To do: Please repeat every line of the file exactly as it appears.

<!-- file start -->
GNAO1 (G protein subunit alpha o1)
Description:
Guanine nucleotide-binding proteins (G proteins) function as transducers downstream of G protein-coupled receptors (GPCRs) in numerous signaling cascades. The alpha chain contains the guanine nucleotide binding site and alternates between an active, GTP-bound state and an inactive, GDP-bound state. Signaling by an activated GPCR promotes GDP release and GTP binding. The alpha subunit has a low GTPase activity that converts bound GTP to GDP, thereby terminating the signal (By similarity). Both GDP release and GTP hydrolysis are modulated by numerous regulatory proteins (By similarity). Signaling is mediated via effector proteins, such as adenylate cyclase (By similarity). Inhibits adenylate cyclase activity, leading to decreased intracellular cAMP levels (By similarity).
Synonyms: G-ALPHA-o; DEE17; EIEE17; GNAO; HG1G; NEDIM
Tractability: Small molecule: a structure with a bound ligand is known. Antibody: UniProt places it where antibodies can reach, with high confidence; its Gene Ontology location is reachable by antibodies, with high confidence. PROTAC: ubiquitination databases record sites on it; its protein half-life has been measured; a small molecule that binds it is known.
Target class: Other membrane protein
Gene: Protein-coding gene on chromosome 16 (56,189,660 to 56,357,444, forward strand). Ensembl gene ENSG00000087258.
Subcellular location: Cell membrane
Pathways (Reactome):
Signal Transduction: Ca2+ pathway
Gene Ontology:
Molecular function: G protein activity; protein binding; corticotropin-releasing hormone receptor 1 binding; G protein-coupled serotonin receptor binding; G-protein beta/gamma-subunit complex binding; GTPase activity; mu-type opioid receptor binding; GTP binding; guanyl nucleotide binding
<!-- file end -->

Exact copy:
GNAO1 (G protein subunit alpha o1)
Description:
Guanine nucleotide-binding proteins (G proteins) function as transducers downstream of G protein-coupled receptors (GPCRs) in numerous signaling cascades. The alpha chain contains the guanine nucleotide binding site and alternates between an active, GTP-bound state and an inactive, GDP-bound state. Signaling by an activated GPCR promotes GDP release and GTP binding. The alpha subunit has a low GTPase activity that converts bound GTP to GDP, thereby terminating the signal (By similarity). Both GDP release and GTP hydrolysis are modulated by numerous regulatory proteins (By similarity). Signaling is mediated via effector proteins, such as adenylate cyclase (By similarity). Inhibits adenylate cyclase activity, leading to decreased intracellular cAMP levels (By similarity).
Synonyms: G-ALPHA-o; DEE17; EIEE17; GNAO; HG1G; NEDIM
Tractability: Small molecule: a structure with a bound ligand is known. Antibody: UniProt places it where antibodies can reach, with high confidence; its Gene Ontology location is reachable by antibodies, with high confidence. PROTAC: ubiquitination databases record sites on it; its protein half-life has been measured; a small molecule that binds it is known.
Target class: Other membrane protein
Gene: Protein-coding gene on chromosome 16 (56,189,660 to 56,357,444, forward strand). Ensembl gene ENSG00000087258.
Subcellular location: Cell membrane
Pathways (Reactome):
Signal Transduction: Ca2+ pathway
Gene Ontology:
Molecular function: G protein activity; protein binding; corticotropin-releasing hormone receptor 1 binding; G protein-coupled serotonin receptor binding; G-protein beta/gamma-subunit complex binding; GTPase activity; mu-type opioid receptor binding; GTP binding; guanyl nucleotide binding